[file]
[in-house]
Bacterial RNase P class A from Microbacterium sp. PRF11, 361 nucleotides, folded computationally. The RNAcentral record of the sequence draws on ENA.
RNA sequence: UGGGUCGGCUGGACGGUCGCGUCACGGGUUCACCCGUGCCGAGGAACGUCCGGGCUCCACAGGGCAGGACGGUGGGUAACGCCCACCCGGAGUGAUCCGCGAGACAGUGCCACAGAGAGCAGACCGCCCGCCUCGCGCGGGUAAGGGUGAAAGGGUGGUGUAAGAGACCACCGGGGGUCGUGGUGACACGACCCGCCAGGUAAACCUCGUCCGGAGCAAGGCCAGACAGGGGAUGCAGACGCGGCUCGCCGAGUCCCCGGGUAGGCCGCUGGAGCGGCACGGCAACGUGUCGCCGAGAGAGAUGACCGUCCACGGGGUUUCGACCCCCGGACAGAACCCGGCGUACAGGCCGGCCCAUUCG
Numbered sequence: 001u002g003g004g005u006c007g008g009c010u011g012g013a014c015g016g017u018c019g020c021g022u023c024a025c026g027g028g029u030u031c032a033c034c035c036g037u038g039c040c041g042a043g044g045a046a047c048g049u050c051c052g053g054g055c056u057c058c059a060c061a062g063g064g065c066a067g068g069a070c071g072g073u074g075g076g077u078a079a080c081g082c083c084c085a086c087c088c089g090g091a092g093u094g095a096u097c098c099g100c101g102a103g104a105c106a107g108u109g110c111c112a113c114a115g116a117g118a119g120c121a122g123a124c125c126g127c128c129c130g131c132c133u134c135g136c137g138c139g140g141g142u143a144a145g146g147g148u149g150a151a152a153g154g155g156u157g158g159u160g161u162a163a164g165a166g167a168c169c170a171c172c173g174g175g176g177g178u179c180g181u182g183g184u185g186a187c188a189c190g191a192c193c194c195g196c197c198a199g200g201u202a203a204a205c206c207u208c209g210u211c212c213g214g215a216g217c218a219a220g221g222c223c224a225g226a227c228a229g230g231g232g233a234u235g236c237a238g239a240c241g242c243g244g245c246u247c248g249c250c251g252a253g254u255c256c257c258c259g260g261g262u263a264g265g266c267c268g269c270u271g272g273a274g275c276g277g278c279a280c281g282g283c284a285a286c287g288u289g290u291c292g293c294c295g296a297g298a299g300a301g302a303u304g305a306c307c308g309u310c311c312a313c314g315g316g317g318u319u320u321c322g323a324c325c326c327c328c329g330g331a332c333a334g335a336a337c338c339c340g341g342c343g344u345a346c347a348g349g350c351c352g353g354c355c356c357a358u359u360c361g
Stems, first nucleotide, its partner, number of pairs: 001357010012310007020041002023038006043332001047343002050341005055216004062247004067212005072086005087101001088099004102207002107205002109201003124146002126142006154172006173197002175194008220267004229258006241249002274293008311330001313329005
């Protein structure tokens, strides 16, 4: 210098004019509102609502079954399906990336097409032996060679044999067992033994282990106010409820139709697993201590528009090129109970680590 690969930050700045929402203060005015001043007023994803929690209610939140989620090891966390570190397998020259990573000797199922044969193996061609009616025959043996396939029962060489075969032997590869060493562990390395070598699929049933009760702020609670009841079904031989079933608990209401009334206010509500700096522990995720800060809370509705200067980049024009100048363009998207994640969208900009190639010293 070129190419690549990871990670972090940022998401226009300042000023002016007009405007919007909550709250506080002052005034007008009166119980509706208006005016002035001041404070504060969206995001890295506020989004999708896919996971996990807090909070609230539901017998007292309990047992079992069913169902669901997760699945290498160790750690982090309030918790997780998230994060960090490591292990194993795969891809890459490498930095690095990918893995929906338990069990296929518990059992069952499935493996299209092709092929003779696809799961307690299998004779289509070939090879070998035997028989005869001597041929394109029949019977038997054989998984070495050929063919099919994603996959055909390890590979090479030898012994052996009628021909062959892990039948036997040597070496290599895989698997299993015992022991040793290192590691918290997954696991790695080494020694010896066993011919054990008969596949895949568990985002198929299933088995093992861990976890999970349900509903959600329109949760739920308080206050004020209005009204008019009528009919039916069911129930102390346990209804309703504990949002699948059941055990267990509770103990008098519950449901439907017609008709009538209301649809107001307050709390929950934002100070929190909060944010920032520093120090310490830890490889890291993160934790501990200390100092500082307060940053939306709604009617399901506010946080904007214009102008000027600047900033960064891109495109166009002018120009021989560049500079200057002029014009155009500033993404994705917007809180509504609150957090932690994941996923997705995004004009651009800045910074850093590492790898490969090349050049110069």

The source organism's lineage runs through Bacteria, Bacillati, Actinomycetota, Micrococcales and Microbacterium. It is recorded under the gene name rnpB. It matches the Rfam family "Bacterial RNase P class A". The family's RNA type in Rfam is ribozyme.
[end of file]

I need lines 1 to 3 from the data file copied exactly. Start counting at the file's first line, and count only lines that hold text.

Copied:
[in-house]
Bacterial RNase P class A from Microbacterium sp. PRF11, 361 nucleotides, folded computationally. The RNAcentral record of the sequence draws on ENA.
RNA sequence: UGGGUCGGCUGGACGGUCGCGUCACGGGUUCACCCGUGCCGAGGAACGUCCGGGCUCCACAGGGCAGGACGGUGGGUAACGCCCACCCGGAGUGAUCCGCGAGACAGUGCCACAGAGAGCAGACCGCCCGCCUCGCGCGGGUAAGGGUGAAAGGGUGGUGUAAGAGACCACCGGGGGUCGUGGUGACACGACCCGCCAGGUAAACCUCGUCCGGAGCAAGGCCAGACAGGGGAUGCAGACGCGGCUCGCCGAGUCCCCGGGUAGGCCGCUGGAGCGGCACGGCAACGUGUCGCCGAGAGAGAUGACCGUCCACGGGGUUUCGACCCCCGGACAGAACCCGGCGUACAGGCCGGCCCAUUCG